The different types of jumps were categorized by the how much scary they are - from easy to very, very scary. Unlike other activities, they do not use "stars" but rather they use "undies" which was so funny.


I, of course had to choose the very very scary one. The two guys who are at the jump are the most hilarious dudes you can ever meet. They screw with you, they encourage you and then they scare the shit out of you.

They suggested me to do a swing where I had to jump rather than be released by them. So I chose the "pin-drop".
I had to walk up to the edge, put my hands behind me and jump sideways. Sounds so easy huh? Well, its the scariest thing I have ever done in my life.


I couldn't believe that I had actually done that. So well, I decided to do it again to actually experience it again. So I went back and this time decided to do "Gimp boy goes to hollywood" :) This was also rated 5 undies.

I was hung upside down and I could get a good view of the entire canyon in reverse and I was saying something when they released me in mid-sentence. All I could do was scream at the top of my voice and well, FALL and then SWING.


There were some pretty funny road signs on the way which I had to click. Check them out.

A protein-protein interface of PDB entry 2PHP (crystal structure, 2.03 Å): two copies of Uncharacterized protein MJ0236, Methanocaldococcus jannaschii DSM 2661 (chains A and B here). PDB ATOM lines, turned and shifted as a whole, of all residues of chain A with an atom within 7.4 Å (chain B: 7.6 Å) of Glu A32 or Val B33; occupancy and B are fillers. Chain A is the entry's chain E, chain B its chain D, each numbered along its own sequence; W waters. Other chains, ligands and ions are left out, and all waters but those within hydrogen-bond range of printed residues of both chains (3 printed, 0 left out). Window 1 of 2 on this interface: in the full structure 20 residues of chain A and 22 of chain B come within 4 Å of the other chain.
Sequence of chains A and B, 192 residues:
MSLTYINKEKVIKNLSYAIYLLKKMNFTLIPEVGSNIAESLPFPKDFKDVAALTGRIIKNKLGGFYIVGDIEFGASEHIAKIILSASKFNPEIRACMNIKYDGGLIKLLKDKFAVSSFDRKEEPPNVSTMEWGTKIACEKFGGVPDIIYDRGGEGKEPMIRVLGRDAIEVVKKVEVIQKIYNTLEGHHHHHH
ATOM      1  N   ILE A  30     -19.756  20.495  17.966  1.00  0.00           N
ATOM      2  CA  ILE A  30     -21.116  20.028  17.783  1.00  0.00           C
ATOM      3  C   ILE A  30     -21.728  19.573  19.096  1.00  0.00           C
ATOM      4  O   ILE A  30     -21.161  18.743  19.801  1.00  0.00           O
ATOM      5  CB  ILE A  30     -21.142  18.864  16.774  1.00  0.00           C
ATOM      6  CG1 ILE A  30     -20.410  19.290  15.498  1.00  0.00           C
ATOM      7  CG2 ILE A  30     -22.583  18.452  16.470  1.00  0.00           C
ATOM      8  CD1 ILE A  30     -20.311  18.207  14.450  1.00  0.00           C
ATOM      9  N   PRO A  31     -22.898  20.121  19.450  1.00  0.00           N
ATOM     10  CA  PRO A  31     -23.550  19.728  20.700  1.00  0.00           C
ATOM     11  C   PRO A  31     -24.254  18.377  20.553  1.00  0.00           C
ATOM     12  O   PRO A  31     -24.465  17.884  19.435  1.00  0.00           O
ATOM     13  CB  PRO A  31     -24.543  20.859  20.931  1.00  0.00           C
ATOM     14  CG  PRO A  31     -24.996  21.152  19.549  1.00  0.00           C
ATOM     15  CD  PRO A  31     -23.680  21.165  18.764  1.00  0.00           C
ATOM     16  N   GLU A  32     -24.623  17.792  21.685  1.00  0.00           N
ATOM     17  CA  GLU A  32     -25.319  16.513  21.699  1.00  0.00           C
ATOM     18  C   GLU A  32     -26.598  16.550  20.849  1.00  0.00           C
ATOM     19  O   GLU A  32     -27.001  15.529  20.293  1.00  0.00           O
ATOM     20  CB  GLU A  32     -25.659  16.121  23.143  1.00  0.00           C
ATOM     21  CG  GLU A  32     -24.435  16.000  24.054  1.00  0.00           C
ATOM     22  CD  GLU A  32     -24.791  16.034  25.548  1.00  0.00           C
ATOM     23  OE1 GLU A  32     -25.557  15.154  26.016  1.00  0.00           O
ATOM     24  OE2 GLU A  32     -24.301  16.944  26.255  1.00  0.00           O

We got back to the hostel, all pumped up for the St. Patrick's Day bash and boy, it was quite a night. More on that later.


Posted by Prathyush 20:18 Archived in New Zealand Comments (0)

Queenstown - Kawarau Bridge Jump

The adventure capital of the world

View Backpacking in New Zealand on Prathyush's travel map.

From Wanaka, we headed out to Queenstown on St. Patrick's day.

The route from Wanaka to Queenstown is just amazing. It follows the Kawarau river which looked perfect for Kayaking (Ah wish we had more time). After an hour or so, we reached the Kawarau bridge - The home of Bungee.

This is where A.J.Hackett started Bungee jumping commercially. There were three places to try Bungee jumping in Queenstown - The bridge, The Nevis and the Ledge. There was something different about each place.

The Bridge - Though its relatively a small jump (43M), its above a flowing river which is scary. People who jump have the option of choosing to touch the water or even take a proper dip in it.

The Nevis - 134M of pure terror. It has a freefall of close to 8 seconds and is supposed to be terrifying. It is a full 4 Hour trip to reach the Neves since most vehicles cannot reach that point. Again .. Wish we had more time in Queenstown.

The Ledge - Jumping off a ledge which is 400meters above Queenstown.

Since we were short on time, we decided to do the bridge jump since it was on the way to Queenstown. The entire bus got down at the bridge and we all got to watch a free video about bungee and A.J.Hackett (Free only coz we were with Kiwi Experience). It was a short clip of about 8 minutes and it was both encouraging and terrifying at the same time. A.J.Hackett jumped off the Eiffel tower and was imprisoned. But his story made headlines and thats when Bungee became famous across the whole world. Quite a story.